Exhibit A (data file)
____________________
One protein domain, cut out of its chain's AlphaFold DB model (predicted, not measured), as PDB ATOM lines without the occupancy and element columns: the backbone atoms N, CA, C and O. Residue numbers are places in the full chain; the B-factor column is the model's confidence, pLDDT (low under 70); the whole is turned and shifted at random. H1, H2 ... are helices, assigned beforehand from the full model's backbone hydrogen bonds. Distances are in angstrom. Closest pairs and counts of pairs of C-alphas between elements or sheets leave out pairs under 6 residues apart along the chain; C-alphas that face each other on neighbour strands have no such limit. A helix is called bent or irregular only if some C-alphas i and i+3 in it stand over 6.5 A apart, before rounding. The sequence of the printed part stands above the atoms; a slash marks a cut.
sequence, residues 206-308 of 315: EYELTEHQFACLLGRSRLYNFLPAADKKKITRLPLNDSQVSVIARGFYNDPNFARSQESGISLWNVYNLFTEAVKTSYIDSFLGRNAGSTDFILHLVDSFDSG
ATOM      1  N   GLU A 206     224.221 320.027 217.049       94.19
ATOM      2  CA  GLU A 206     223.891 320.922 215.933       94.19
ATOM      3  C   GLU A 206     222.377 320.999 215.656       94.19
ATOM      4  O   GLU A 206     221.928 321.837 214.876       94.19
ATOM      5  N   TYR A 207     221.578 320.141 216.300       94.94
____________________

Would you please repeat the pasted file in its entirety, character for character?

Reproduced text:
One protein domain, cut out of its chain's AlphaFold DB model (predicted, not measured), as PDB ATOM lines without the occupancy and element columns: the backbone atoms N, CA, C and O. Residue numbers are places in the full chain; the B-factor column is the model's confidence, pLDDT (low under 70); the whole is turned and shifted at random. H1, H2 ... are helices, assigned beforehand from the full model's backbone hydrogen bonds. Distances are in angstrom. Closest pairs and counts of pairs of C-alphas between elements or sheets leave out pairs under 6 residues apart along the chain; C-alphas that face each other on neighbour strands have no such limit. A helix is called bent or irregular only if some C-alphas i and i+3 in it stand over 6.5 A apart, before rounding. The sequence of the printed part stands above the atoms; a slash marks a cut.
sequence, residues 206-308 of 315: EYELTEHQFACLLGRSRLYNFLPAADKKKITRLPLNDSQVSVIARGFYNDPNFARSQESGISLWNVYNLFTEAVKTSYIDSFLGRNAGSTDFILHLVDSFDSG
ATOM      1  N   GLU A 206     224.221 320.027 217.049       94.19
ATOM      2  CA  GLU A 206     223.891 320.922 215.933       94.19
ATOM      3  C   GLU A 206     222.377 320.999 215.656       94.19
ATOM      4  O   GLU A 206     221.928 321.837 214.876       94.19
ATOM      5  N   TYR A 207     221.578 320.141 216.300       94.94